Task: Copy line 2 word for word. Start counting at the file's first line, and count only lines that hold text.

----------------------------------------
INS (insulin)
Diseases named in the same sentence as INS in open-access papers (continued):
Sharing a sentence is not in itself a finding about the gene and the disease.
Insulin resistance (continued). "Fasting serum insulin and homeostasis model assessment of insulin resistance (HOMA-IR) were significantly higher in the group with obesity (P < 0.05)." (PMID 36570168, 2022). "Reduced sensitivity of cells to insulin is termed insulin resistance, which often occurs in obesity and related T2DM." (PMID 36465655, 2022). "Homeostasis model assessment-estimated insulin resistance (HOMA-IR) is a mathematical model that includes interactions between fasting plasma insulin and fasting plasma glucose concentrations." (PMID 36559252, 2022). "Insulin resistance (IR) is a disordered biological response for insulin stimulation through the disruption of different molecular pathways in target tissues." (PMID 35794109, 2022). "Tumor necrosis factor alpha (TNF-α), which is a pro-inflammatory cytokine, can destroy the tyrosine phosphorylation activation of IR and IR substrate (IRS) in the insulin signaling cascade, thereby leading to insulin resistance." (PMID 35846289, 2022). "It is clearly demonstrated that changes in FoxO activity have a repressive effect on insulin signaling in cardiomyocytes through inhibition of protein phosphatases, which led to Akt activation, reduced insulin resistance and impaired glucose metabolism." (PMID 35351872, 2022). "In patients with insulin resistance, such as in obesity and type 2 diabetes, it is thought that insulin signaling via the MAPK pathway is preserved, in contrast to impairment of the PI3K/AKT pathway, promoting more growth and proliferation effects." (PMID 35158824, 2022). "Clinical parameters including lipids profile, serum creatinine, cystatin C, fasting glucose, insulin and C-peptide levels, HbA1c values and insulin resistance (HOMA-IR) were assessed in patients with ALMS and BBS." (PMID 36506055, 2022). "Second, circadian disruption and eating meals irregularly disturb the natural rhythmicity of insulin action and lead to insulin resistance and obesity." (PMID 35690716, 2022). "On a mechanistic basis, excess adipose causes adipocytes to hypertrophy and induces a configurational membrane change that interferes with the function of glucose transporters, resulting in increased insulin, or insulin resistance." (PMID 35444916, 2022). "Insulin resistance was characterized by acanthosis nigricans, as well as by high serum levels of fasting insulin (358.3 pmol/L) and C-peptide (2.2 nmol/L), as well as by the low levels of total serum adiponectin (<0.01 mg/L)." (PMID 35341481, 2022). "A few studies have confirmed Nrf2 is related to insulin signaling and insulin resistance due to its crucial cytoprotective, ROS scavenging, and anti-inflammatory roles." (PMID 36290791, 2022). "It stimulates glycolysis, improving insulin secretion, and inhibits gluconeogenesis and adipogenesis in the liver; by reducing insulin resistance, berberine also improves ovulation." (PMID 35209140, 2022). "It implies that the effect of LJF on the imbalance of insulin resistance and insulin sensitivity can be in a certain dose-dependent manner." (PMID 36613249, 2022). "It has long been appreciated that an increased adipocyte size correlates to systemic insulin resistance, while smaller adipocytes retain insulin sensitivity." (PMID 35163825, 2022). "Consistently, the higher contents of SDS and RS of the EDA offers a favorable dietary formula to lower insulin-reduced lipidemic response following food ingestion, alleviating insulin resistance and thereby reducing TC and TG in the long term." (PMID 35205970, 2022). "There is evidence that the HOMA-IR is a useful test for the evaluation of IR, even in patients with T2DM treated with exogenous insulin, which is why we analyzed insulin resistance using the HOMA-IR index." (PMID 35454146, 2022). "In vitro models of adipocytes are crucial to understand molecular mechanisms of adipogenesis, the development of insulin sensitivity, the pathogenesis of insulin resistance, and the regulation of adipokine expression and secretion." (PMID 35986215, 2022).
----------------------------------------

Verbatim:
Diseases named in the same sentence as INS in open-access papers (continued):